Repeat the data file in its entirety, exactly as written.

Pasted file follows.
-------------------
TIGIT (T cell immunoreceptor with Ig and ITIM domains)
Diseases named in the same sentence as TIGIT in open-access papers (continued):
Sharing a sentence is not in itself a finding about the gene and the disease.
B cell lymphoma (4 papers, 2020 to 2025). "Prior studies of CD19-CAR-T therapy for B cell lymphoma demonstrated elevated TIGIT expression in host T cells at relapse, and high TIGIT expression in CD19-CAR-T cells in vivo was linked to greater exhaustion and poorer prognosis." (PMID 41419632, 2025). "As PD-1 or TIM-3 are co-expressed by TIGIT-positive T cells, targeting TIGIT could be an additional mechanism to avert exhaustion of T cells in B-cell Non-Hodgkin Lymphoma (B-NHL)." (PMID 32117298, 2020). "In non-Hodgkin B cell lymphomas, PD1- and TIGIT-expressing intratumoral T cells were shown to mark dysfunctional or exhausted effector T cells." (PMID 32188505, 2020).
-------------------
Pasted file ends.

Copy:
TIGIT (T cell immunoreceptor with Ig and ITIM domains)
Diseases named in the same sentence as TIGIT in open-access papers (continued):
Sharing a sentence is not in itself a finding about the gene and the disease.
B cell lymphoma (4 papers, 2020 to 2025). "Prior studies of CD19-CAR-T therapy for B cell lymphoma demonstrated elevated TIGIT expression in host T cells at relapse, and high TIGIT expression in CD19-CAR-T cells in vivo was linked to greater exhaustion and poorer prognosis." (PMID 41419632, 2025). "As PD-1 or TIM-3 are co-expressed by TIGIT-positive T cells, targeting TIGIT could be an additional mechanism to avert exhaustion of T cells in B-cell Non-Hodgkin Lymphoma (B-NHL)." (PMID 32117298, 2020). "In non-Hodgkin B cell lymphomas, PD1- and TIGIT-expressing intratumoral T cells were shown to mark dysfunctional or exhausted effector T cells." (PMID 32188505, 2020).